According to urban legend, a tornado hit a drive-in theater in Stoney Creek, Ontario, while this movie was playing. In reality, a tornado hit a drive-in theater in Thorold, Ontario, on May 20, 1996, damaging a screen. The movie was not playing when the tornado hit, but it was scheduled to play that evening.
The characters are alarmed when TV screens go blank, showing only static, before the tornado hits. In the days before digital TV, it was discovered that tornadoes generate a signal that will override and blank channel 2 on TV sets. Digital TVs do not react that way.
The real town of Wakita, Oklahoma had part of its old downtown area demolished by the film crew for the scenes after the twister passes. The studio then paid for the downtown to be rebuilt. The town also kept the new fire truck used in the film.
In order to get the background skies looking suitably stormy, the truck cab sequences had to be flooded with high-intensity lighting for contrast. As a result, Helen Hunt and Bill Paxton suffered minor retinal burns through much of the filming.
In an early scene when Philip Seymour Hoffman is sitting on a lawn chair, he lifts his leg in the air while laughing. His genitals were fully visible for a split second. It was edited out of the DVD and VHS releases, but it was leaked from VHS screeners sent to industry professionals.
Jan de Bont said he regretted thinking of the hail sequence because it took so long to do and was very difficult. Also the crew couldn't find ice blocks big enough in Oklahoma, so they had to find them in other states.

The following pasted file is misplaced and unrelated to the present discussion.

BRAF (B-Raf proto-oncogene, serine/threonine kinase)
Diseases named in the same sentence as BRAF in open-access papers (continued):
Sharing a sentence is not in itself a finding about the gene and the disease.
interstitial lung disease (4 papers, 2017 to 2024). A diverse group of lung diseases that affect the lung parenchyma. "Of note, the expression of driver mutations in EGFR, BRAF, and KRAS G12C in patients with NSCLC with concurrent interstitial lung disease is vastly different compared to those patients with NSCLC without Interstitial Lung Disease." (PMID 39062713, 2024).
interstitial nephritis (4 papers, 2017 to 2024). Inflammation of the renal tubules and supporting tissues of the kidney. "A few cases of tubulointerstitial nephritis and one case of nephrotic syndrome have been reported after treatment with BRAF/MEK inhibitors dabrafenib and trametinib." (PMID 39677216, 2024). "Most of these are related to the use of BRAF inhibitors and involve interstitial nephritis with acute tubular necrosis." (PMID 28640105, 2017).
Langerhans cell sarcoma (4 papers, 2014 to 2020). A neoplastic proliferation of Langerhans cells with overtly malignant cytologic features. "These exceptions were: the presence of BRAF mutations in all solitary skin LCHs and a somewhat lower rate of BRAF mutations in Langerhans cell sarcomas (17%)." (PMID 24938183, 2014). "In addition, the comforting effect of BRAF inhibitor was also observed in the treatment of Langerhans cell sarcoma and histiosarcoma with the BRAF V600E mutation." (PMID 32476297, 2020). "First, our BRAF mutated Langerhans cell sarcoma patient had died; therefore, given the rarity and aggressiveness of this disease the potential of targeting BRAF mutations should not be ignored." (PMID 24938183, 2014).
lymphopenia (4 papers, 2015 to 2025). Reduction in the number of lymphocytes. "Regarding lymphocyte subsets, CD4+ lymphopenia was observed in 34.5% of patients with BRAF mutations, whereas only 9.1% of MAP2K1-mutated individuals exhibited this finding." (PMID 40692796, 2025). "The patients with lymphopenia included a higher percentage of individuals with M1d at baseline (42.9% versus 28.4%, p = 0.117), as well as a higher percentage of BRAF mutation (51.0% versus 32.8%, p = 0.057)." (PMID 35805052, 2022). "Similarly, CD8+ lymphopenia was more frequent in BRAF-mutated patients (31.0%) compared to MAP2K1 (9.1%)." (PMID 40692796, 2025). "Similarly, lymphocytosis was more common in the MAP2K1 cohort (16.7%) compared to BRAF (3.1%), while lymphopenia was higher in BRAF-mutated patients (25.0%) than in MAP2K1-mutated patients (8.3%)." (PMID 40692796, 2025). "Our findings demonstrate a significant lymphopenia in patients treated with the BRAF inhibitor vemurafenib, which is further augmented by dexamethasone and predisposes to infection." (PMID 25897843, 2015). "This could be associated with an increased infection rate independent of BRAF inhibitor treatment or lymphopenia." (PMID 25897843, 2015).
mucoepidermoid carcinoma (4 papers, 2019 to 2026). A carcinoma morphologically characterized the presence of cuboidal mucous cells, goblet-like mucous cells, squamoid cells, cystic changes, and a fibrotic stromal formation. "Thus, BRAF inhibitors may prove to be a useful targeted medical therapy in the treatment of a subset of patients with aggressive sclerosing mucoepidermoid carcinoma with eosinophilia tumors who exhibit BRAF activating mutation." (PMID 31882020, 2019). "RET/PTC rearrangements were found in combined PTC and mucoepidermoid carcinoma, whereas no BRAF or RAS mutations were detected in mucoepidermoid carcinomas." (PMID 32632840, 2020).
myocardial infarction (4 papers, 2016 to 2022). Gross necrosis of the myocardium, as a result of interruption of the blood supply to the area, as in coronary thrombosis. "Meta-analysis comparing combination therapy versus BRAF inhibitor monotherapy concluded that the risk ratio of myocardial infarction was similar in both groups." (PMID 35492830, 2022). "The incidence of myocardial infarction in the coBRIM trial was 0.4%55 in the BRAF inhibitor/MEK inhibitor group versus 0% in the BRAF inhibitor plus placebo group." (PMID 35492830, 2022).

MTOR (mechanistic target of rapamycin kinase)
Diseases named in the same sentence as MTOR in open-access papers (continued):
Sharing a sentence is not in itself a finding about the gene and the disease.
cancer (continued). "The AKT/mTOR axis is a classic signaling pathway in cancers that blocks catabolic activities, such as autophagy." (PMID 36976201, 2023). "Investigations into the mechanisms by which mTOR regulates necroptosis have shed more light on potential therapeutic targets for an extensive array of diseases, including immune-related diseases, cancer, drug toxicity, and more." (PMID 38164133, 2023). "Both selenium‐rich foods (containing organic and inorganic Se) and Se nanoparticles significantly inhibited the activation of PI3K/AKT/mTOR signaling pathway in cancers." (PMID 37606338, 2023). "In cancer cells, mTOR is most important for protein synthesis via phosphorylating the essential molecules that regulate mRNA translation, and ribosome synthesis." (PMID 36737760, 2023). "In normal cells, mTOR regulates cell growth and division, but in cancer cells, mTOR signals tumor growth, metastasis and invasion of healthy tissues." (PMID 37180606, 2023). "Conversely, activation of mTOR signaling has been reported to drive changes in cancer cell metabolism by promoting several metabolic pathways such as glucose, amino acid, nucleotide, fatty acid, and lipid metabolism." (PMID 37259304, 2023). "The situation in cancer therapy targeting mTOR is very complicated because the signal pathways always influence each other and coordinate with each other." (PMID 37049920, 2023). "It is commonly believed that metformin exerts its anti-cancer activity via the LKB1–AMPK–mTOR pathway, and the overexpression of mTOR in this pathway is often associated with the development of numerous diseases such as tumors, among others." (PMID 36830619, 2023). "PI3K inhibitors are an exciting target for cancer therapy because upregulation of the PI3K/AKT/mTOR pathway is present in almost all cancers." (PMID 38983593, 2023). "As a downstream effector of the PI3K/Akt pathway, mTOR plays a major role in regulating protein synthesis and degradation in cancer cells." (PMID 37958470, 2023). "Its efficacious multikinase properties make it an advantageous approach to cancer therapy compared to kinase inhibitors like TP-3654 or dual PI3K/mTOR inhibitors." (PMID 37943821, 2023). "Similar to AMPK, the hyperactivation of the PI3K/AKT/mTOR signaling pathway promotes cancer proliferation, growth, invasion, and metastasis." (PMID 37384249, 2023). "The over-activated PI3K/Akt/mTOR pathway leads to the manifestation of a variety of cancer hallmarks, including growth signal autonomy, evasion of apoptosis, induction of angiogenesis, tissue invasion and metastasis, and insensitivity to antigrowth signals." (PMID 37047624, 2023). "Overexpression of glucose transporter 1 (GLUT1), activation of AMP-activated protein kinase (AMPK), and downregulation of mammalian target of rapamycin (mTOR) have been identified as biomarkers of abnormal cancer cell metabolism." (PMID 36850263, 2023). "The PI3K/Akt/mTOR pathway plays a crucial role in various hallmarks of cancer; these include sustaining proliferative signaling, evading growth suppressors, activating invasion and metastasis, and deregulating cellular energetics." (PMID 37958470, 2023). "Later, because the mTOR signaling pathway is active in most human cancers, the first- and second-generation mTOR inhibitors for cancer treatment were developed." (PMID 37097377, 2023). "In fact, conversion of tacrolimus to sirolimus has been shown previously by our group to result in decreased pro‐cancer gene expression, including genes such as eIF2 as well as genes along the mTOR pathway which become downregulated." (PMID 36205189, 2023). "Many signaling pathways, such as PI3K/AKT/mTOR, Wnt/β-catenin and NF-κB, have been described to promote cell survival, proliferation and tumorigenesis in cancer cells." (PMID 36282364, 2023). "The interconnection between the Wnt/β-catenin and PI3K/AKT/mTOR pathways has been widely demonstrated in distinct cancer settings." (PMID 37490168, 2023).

Many of the news reports spread throughout the movie are actual weathermen from Oklahoma news stations, including Gary England, chief meteorologist at KWTV in Oklahoma City, and Rick Mitchell, chief meteorologist at KOCO in Oklahoma City. The "1969" footage of Gary England giving the televised tornado warning to Jo's family is actual archived footage of him issuing a tornado warning; however, Gary England did not join KWTV until 1972.
After the team leaves Wakita, there is a seemingly impossible helicopter shot in which the camera descends several hundred feet in a matter of seconds, ending up mere feet from the convoy. This was achieved by having the cars drive slower than usual and then speeding up the film.
Trailers contain a shot not in the film: a truck tire hurtling towards the viewer. This was supposedly one of the test shots that was created during pre-production to prove that CGI was capable of executing the effects sequences with the necessary level of realism.
Jonas is vilified for selling out to 'corporate sponsors', which is ironic considering Pepsi's very prominent product placement. When the team is making the 'wings' for the sensors, all of the cans are Pepsi products. In almost all the shots showing the 'Doppler', the colors spiral inward and morph into the Pepsi symbol.
As stated earlier, the crew had trouble finding enough ice blocks for the hail making machine. Some were obtained from the Burlington Ice Company in Burlington, Iowa. The ice blocks were made special by pouring milk in with the water, so the hail would show up better on film.